In his over two-hour reply to the motion of no-confidence, Modi used much of his time to berate the Opposition while holding the Congress responsible for all the ills in the country. There was lot of sound and fury that did not signify much, except the hardening of political positions. That all this is just a prelude to the 2024 general election and the forthcoming state elections is not lost on anyone. It was as if the campaign for the Lok Sabha polls had started from parliament and the tone, tenor and tempo of the campaign was carried forward to the next level on the Independence day where Modi spoke more of the same thing – a long list of his accomplishments, often conflating himself with India and tiresomely regular finger-pointing at the Opposition, blaming past governments for all the problems that plague the country and Indian democracy, while taking credit for everything that has gone right in the life of country and democracy.
Anyone who is ignorant of the socio-economic progress India has made since Independence, but who listens to Modi’s speeches, would be forgiven for thinking that there was no governance but only corruption and incompetence in the past, while India has progressed at a rapid pace only after 2014. India’s post-Independence nation-building has not been achieved by any single party or any single prime minister, though it goes without saying that the contribution of the Congress, as a ruling party for almost five decades, has been immense, even though it rarely takes credit for the same.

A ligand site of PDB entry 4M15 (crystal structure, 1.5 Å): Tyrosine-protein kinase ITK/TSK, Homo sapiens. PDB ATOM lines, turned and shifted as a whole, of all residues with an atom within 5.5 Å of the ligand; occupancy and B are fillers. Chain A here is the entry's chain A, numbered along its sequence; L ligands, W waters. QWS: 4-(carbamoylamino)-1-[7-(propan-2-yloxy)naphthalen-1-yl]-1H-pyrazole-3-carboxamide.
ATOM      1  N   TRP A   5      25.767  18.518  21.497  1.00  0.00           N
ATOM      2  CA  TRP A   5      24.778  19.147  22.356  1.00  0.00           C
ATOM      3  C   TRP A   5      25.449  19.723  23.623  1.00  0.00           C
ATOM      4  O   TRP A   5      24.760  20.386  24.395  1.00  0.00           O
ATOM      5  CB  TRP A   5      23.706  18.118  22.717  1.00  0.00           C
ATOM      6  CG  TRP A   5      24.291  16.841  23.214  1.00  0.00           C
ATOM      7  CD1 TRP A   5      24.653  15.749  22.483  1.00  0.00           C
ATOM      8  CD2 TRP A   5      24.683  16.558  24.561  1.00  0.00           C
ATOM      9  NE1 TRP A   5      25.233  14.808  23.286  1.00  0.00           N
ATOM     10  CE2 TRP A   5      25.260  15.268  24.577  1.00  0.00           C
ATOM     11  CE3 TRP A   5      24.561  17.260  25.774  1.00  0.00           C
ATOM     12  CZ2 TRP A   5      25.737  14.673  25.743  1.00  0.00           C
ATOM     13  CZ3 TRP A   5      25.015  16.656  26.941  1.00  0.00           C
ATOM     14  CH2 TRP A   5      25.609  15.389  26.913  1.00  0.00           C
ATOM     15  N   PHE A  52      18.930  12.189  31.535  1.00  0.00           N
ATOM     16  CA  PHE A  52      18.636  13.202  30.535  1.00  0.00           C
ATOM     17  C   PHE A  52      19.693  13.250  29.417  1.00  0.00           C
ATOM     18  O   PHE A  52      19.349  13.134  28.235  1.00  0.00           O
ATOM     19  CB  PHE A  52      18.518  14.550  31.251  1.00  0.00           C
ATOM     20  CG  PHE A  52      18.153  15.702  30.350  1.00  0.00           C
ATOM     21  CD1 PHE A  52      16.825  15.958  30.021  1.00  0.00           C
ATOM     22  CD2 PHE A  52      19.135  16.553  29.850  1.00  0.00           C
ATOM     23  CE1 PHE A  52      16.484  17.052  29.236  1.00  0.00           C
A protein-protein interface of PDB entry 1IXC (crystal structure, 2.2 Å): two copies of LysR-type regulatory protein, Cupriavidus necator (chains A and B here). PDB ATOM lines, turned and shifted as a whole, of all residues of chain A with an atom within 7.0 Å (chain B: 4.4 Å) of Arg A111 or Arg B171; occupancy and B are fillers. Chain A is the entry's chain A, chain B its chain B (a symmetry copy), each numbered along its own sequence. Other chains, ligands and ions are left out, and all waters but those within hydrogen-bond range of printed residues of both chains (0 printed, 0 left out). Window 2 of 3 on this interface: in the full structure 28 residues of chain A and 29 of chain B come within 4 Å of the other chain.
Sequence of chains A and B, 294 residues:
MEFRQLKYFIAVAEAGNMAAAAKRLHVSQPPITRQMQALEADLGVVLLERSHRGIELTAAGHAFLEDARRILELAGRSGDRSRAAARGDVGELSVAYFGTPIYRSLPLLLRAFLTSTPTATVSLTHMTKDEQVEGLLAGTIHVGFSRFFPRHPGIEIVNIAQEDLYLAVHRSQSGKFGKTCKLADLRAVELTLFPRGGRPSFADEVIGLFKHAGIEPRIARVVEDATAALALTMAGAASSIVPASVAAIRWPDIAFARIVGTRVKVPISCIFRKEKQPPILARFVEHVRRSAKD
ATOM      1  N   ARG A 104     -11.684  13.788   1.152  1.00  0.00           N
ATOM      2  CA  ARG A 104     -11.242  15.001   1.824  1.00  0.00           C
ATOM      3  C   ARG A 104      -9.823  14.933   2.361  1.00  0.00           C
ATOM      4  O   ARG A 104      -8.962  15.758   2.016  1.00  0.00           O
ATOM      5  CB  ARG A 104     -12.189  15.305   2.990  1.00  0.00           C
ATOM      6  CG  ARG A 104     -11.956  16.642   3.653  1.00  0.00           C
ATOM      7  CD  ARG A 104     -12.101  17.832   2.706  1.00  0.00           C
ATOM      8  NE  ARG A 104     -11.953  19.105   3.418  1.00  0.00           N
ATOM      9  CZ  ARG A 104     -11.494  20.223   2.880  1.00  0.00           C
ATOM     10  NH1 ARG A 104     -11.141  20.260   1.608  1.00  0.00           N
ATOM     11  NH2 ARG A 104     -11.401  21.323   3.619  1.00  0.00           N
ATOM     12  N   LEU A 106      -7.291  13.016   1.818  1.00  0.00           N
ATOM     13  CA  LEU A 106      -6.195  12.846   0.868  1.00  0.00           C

Nation-building is a collective effort and hence credit should be given to all past governments, both at the centre and states. The prime minister, irrespective of his party affiliation, should not have used the solemn occasion of Independence Day for self-glorification and maligning and castigating the Opposition. No past prime minister has done so in their August 15 addresses to the nation. But the rules of self-restraint and protocols of propriety, it seems, do not apply to Modi, who used the occasion to deliver an outright election speech, even predicting the outcome of the next parliamentary election. Now that the election season has kicked in, expect the prime minister promise “unprecedented development” over the next five years to make India a developed nation, dazzle in self-praise and deflect real issues that concern voters.